The second innovation awaiting us is related to how transistors will be powered in microchips. Currently, the process of manufacturing a microprocessor occurs layer by layer from bottom to top. Transistors are built at the bottom, then interconnect networks are built above them, and then power cables are added. Typically, there are from a dozen to over twenty layers, and the higher the layer, the larger its elements.

Over the next few years, the standard will be that after creating connections between transistors, the silicon wafer will be flipped, thinned, and the power lines will be created on the other, polished side of the wafer. This means that the transistors will be like a patty in a burger, rather than being the base of a cake.

ChipsetIt’s easy to imagine how this will complicate the process of manufacturing microchips, but according to initial experiments, the Back Side Power Delivery Network (BSPDN) brings many benefits. Firstly, with this approach, transistors can be placed closer to each other. Secondly, the overall number of layers will be reduced. Thirdly, the connections from the highest level of power source to the transistor will be shorter. This means lower energy losses and the potential for reducing the supply voltage. The exact methods of implementing this solution may vary in complexity and potential advantages, but all the major players in the market say it’s worth working on.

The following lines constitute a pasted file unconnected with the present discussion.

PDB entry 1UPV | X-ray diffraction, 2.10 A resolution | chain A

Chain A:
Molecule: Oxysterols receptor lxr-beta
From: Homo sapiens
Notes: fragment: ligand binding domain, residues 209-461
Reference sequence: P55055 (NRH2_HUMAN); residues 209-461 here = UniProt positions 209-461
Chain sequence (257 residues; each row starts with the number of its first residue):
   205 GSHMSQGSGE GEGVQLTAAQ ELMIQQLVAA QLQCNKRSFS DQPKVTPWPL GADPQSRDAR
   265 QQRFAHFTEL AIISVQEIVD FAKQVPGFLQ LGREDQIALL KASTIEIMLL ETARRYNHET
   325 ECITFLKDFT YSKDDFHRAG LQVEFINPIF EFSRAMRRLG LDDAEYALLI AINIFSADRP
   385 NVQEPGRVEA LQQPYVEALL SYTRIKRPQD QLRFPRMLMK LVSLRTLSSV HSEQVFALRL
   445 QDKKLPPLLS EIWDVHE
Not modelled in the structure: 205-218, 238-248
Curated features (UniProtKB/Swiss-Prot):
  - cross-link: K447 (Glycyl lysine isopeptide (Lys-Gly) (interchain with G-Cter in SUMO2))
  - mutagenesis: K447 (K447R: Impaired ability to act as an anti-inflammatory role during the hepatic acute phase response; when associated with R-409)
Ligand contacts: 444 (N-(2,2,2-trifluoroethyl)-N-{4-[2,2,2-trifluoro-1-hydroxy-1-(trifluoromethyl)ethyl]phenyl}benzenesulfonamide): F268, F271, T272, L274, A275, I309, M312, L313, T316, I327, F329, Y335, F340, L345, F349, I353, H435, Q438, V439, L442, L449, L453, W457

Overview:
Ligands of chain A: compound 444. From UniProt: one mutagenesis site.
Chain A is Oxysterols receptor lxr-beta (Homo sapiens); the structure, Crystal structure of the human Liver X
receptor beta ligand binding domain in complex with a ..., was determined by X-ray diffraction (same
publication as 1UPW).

Later this year, we will see the BSPDN in action for the first time in the Intel Process 20A (Intel calls its implementation PowerVia). This rapid development is owed to the fact that Intel has been working on this technology for some time, independently of the work on changing transistor geometry and using newer machinery. This means that they will be able to integrate it practically into any future process.